It sounds very much like a socialist union which was tried somewhere to the East of us in the not too distant past.

    What is our ‘opportunity’ in this economic risk scenario – as you suggest to renegotiate/exit our current relationship with the EU…….interesting times.

    zorro

  22. zorro
    Posted February 19, 2011 at 4:40 pm | Permalink

    Germany, of course, will not exit the Euro and ruin its ready made export market….and it won’t let the others leave but will keep them clinging on by their fingertips…… It will not allow inflation and will let those countries suffer, by hook or by crook, to achieve that aim.

    zorro

  23. David Price
    Posted February 19, 2011 at 5:04 pm | Permalink

    In your presentation you discuss what you think may happen within the EU, but what impact do you think this will have on the UK?

    You seem to be suggesting that EU companies will become less agile and there will be constrained growth owing to bureaucracy while Germany will continue it’s impressive performance. But how will that really be different from the current situation from our perspective?

    Also, extrapolating a bit, once some EU components have tightened control of the finances, and I assume this will include the investment banking, equity and bond market in the EU, won’t this put UK based finance companies at a disadvantage?

  24. Kenneth
    Posted February 19, 2011 at 7:46 pm | Permalink

    Of the three options that John suggests:

    1) Re-introduction of the DM and a devalued Euro
    2) Re-introduction of troubled states’ currencies
    3) Increased powers to the ECB and central institutions/quangos

    …I agree that 1 & 2 will not even be planned for as too many personal reputations will be ruined and the gravy train will crash.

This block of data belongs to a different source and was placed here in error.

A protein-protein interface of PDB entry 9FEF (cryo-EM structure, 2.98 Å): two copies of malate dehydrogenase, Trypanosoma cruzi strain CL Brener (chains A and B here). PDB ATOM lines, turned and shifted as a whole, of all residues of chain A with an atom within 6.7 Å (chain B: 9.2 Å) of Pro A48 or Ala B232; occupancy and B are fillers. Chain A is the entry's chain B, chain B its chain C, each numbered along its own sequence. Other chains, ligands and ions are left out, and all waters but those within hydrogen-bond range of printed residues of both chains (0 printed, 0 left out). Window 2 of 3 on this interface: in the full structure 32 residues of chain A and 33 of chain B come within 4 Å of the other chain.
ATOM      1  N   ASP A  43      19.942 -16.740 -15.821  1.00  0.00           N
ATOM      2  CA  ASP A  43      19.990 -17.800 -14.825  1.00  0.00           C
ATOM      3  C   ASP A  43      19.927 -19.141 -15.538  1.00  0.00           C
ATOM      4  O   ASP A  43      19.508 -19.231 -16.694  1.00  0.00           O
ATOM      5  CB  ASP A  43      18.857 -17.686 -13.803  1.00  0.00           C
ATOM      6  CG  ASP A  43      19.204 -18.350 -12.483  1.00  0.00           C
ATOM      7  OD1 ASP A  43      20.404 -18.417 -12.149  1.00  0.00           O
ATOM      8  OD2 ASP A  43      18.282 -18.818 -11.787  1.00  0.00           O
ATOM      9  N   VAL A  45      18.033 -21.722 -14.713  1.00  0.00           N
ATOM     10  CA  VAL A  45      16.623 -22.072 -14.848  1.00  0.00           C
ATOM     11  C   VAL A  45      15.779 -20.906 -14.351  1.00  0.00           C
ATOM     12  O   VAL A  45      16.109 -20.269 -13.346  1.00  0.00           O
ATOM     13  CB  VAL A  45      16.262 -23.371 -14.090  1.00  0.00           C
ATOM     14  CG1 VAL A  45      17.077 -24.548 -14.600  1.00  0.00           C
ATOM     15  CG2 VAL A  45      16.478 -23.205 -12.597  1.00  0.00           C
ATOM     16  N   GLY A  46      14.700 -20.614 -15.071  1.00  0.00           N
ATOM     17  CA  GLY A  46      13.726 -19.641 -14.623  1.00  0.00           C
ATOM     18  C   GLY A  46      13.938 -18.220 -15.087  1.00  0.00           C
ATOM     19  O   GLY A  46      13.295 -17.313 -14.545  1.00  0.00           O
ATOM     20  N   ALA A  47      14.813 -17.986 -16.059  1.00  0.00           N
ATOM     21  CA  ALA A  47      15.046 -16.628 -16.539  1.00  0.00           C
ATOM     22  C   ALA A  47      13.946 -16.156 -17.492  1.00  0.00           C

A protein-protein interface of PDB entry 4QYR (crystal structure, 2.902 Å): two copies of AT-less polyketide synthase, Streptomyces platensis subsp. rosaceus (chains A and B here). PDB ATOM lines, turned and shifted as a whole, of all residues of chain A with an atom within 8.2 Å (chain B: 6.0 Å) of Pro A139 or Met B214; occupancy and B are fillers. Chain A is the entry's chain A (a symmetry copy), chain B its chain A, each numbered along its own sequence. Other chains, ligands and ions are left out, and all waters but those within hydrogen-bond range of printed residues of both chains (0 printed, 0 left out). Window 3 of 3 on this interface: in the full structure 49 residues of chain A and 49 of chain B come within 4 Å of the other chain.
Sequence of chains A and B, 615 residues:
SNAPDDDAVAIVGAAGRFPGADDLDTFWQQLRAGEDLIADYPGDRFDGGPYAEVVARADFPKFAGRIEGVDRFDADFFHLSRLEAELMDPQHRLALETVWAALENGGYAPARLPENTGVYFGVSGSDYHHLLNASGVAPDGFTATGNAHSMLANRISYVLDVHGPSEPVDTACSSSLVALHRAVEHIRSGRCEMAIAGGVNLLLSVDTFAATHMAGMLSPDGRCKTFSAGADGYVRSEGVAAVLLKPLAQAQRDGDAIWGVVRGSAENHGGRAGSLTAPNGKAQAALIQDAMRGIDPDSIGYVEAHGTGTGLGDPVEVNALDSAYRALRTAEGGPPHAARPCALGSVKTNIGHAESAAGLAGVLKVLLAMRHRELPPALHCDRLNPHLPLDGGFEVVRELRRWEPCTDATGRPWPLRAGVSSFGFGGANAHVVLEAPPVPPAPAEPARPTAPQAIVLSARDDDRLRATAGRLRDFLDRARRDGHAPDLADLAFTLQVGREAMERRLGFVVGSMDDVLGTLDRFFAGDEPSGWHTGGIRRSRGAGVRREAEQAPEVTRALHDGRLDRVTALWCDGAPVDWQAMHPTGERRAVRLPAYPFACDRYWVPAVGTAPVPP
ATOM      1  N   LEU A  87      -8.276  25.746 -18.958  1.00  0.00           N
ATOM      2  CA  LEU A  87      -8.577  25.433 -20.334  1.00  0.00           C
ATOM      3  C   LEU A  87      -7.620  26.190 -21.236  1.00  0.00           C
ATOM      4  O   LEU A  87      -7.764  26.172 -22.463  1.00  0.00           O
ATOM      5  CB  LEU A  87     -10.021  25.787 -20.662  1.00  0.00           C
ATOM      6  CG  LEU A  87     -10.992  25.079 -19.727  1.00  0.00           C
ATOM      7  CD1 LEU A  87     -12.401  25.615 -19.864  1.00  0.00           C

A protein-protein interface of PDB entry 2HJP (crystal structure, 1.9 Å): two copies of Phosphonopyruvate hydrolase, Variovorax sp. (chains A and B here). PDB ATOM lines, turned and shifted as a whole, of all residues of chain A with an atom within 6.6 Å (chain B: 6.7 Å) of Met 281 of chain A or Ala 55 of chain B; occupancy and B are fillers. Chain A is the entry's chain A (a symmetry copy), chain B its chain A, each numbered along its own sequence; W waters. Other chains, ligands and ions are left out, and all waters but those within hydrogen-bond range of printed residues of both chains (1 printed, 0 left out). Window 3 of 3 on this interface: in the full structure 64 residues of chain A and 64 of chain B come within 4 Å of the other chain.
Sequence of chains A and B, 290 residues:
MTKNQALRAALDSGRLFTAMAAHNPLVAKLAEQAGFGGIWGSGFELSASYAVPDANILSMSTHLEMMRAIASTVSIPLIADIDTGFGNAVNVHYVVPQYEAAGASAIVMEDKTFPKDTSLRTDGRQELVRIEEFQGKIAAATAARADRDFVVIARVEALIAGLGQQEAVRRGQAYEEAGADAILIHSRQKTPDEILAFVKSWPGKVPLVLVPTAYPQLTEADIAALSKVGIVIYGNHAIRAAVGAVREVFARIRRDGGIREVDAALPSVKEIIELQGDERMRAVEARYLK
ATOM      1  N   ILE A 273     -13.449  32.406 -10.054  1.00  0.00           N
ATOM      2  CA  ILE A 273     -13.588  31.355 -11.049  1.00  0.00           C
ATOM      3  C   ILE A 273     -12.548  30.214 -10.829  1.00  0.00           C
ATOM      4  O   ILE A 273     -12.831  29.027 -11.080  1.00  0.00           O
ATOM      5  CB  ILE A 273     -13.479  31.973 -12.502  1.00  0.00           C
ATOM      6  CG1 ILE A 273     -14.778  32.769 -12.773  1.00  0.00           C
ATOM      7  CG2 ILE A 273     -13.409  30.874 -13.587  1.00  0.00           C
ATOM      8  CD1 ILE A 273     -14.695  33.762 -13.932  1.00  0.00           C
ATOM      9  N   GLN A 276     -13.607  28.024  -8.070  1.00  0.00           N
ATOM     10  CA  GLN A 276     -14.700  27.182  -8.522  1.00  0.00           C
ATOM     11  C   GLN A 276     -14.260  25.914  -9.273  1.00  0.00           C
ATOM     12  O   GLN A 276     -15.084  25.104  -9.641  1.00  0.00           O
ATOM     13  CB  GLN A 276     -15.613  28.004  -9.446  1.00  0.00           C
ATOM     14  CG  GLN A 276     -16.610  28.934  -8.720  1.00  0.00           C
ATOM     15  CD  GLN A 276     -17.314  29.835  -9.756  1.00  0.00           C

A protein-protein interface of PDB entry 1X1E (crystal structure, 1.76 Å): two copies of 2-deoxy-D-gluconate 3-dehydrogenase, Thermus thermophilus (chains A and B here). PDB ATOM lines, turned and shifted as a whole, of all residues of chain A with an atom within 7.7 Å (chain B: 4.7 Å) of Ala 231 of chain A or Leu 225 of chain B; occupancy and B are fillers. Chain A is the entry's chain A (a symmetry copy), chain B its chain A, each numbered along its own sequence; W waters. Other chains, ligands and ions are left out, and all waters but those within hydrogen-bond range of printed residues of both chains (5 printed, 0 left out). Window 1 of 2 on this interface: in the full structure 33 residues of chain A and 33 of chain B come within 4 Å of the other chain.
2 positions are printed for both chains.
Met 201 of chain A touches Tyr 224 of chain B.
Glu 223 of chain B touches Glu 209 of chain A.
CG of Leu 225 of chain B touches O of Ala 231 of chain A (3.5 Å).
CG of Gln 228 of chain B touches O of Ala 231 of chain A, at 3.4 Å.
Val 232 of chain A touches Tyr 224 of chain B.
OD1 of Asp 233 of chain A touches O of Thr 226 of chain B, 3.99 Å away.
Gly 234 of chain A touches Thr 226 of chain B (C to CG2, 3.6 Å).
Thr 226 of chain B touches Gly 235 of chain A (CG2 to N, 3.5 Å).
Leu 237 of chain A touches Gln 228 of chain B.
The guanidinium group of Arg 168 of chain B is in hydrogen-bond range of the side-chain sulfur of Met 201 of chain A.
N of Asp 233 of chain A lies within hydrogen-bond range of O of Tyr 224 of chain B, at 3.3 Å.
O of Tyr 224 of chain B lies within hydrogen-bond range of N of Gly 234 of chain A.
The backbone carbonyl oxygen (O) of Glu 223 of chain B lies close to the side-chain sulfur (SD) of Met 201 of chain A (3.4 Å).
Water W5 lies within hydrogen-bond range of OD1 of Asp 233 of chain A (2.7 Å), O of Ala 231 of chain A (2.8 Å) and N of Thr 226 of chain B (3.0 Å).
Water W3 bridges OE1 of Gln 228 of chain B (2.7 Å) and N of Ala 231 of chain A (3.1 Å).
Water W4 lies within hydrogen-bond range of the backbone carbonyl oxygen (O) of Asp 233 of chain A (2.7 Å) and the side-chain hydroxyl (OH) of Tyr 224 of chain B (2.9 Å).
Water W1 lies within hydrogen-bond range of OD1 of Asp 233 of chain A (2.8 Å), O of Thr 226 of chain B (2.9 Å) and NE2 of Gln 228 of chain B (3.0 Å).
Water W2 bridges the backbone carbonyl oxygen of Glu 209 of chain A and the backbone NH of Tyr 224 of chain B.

However if they work towards the third option then I cannot see how the People of the Euro zone states will stand for it. There is still enough democracy left in these states to make rebels of them.

    Perhaps they will end up being colonies of China (just a thought).

    • StevenL
      Posted February 20, 2011 at 3:33 am | Permalink

      4) Some kind of public revolt. Youth unemployment is apparently 40% in Spain now.

  25. Lindsay McDougall
    Posted February 19, 2011 at 9:03 pm | Permalink

    I don’t think that Germany and others want high levels of transfers from rich to poor Euro Member States. You have to remember that high levels of government debt apply right across Europe – in most nations, the ratio of debt to GDP exceeds 50%. Germany’s figure is 74%. There just isn’t the capability for large bailouts. Greece and Ireland have perhaps been dealt with and might (not certainly) be able to avoid default. Portugal is small enough for the Euro zone to bail out. But Spain and Italy ………………………… ?

    To what extent do we want to save the Euro? If we don’t want to join the Euro and don’t want to join a European Federation, I would have thought that it was in our interest to weaken the Euro zone.

  26. Lindsay McDougall
    Posted February 19, 2011 at 9:06 pm | Permalink

    If you want to consider a really unpleasant number, Russian sovereign debt is just 9.5% of GDP – after defaulting twice!

    • StevenL
      Posted February 20, 2011 at 3:39 am | Permalink

      Russian macro-economic indicators look dandy until you suppose upon the 59 yr male life expectancy and the low birth rate / top heavy population pyramid.

  27. lola
    Posted February 19, 2011 at 10:58 pm | Permalink

    Every currency needs a sovereign to love it and control it. Not true. Money can perfectly well exist without a sovereign. Money was the invention of people, not sovereigns. Only fiat money needs a ‘sovereign’, for obvious reasons.

    • Stuart Fairney
      Posted February 20, 2011 at 9:58 am | Permalink

      Indeed, it is pleasing to know I am not alone in this view, see my post above.

  28. BobE
    Posted February 20, 2011 at 1:13 am | Permalink

    So, after all, Germany was able to take control of all of Europe.

  29. david englehart
    Posted February 20, 2011 at 11:15 am | Permalink

    since when have members of the EU ever cared about the interests of other members unless it suits them.
    the euro is no exception and keeping us out is probably the only decent thing gordon brown did although there are some who still subscribe to the view that he also helped ‘save the world’ when the banking crisis came.
    however with gordon claiming such was the case the british tendancy to dislike braggarts soon shut him up.